“At the same time I’ve learned a lot from other coaches, other men, other people that inspire me, other great leaders,” Fisher added. “Other great athletes, great people that I’ll also channel as I try to help this team and help these players and that’s my only goal. I’m not trying to be someone else. I’m going to be me and I think I can be me and do it in a way that’s consistent with who we need to be.”
For what it’s worth, Jackson said back in June that he has no intention of being heavy-handed with Fisher or trying to coach the team through him.
“I see [my] role simply as a guy who's willing and ready to offer support. Willing and ready to step in to a private session if need be and talk about alternative things that can happen on the basketball court,” Jackson said, in explaining that he had no desire to return to coaching. “I'm very willing to share what I have and that's why I'm here -- to kind of flesh out what I've accumulated over 30 years of coaching and [offer] what I can give back to this team and the game.”
Question: Do you think there will be any issues between Fisher and Jackson this season?
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“I think [he] has been true to his word when we had conversations about Phil joining earlier. He was going to remove himself from the [day to day basketball operations] of the Knicks and be there if he needed him. But only get involved if we asked him to be involved,” Mills said on Friday.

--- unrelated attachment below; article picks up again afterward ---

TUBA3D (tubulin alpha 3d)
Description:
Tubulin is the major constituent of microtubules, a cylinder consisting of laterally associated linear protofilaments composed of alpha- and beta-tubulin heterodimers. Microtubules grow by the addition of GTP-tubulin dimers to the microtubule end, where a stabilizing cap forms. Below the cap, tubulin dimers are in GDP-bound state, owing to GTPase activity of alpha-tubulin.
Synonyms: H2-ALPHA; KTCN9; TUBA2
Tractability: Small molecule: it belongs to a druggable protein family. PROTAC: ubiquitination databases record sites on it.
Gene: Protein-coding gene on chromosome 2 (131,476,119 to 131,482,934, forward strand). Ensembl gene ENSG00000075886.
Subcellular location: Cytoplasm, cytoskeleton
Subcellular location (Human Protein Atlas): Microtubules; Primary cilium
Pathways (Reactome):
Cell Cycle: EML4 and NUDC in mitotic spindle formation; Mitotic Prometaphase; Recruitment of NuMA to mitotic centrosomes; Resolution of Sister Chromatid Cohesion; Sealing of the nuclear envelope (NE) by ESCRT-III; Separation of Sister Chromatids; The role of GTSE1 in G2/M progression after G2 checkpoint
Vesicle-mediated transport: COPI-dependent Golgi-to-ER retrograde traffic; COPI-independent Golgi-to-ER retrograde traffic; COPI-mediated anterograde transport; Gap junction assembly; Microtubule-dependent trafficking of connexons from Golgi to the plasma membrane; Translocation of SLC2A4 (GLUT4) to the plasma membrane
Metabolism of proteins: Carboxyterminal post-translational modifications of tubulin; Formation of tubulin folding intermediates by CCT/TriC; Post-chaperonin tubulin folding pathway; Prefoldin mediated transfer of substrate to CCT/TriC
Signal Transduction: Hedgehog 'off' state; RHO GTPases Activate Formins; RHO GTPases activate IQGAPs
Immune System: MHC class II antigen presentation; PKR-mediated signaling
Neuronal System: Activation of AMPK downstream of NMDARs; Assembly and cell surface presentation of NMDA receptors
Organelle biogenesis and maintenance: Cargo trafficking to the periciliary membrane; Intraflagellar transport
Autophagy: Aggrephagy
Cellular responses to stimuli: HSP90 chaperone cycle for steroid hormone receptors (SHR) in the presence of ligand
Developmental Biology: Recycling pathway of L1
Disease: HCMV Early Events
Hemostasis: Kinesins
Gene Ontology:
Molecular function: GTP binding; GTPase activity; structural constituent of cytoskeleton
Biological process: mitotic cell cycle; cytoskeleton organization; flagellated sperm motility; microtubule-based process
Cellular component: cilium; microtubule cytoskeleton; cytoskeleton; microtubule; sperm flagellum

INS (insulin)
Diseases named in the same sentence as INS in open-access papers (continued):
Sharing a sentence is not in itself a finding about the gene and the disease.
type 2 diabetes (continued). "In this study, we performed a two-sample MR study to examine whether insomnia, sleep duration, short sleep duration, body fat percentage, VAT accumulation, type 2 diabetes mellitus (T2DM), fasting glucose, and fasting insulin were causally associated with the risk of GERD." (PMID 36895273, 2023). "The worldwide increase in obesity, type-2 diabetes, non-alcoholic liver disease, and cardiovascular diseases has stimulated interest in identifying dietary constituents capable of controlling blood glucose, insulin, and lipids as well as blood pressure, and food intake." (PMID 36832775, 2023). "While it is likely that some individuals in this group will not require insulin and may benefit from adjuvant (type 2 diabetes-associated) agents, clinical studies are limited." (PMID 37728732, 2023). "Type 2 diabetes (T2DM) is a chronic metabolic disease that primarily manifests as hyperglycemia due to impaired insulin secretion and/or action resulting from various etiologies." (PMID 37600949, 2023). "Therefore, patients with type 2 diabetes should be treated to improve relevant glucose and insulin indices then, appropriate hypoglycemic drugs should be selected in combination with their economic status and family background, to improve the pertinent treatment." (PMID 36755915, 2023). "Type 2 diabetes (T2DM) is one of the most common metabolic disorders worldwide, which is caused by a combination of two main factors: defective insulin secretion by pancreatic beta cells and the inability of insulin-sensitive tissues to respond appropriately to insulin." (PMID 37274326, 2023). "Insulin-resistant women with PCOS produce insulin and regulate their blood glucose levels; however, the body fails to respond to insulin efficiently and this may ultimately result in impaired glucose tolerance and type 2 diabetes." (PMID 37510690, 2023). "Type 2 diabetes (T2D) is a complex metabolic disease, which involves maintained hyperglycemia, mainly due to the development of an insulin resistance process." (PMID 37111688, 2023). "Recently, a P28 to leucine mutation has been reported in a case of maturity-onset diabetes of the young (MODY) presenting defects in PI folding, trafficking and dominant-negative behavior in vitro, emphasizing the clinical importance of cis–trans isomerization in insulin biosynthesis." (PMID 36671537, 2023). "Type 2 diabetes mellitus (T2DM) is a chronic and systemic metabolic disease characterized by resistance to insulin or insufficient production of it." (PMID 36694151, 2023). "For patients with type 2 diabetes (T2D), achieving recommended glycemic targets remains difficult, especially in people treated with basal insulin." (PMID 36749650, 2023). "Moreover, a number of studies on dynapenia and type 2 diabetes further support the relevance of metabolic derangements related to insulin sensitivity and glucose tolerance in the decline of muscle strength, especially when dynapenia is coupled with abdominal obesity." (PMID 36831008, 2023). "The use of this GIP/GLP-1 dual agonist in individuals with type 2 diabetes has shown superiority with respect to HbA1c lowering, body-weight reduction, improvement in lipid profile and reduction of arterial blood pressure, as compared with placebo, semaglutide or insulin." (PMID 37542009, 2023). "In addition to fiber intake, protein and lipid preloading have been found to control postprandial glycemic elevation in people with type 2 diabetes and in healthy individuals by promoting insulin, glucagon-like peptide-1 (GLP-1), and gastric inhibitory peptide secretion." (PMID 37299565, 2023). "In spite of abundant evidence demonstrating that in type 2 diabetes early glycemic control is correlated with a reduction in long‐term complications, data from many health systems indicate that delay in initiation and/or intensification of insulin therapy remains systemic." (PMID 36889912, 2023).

“I can honestly say that I have had one conversation with [Dolan] this summer since the end of the season. We’ve had more conversations about the D League and the investment that he’s making for us in terms of developing players and that process. But he’s been true to his word in allowing Phil and I to work together and develop a good rapport and [to] allow Phil to set the culture and the tone for this organization.”
Dolan himself said earlier this month that he’d been more hands off with the Knicks this summer.
Dolan has a history of getting involved in basketball decisions. One example? He orchestrated a trade to acquire Carmelo Anthony from the Denver Nuggets in 2011 against the wishes of then GM Donnie Walsh.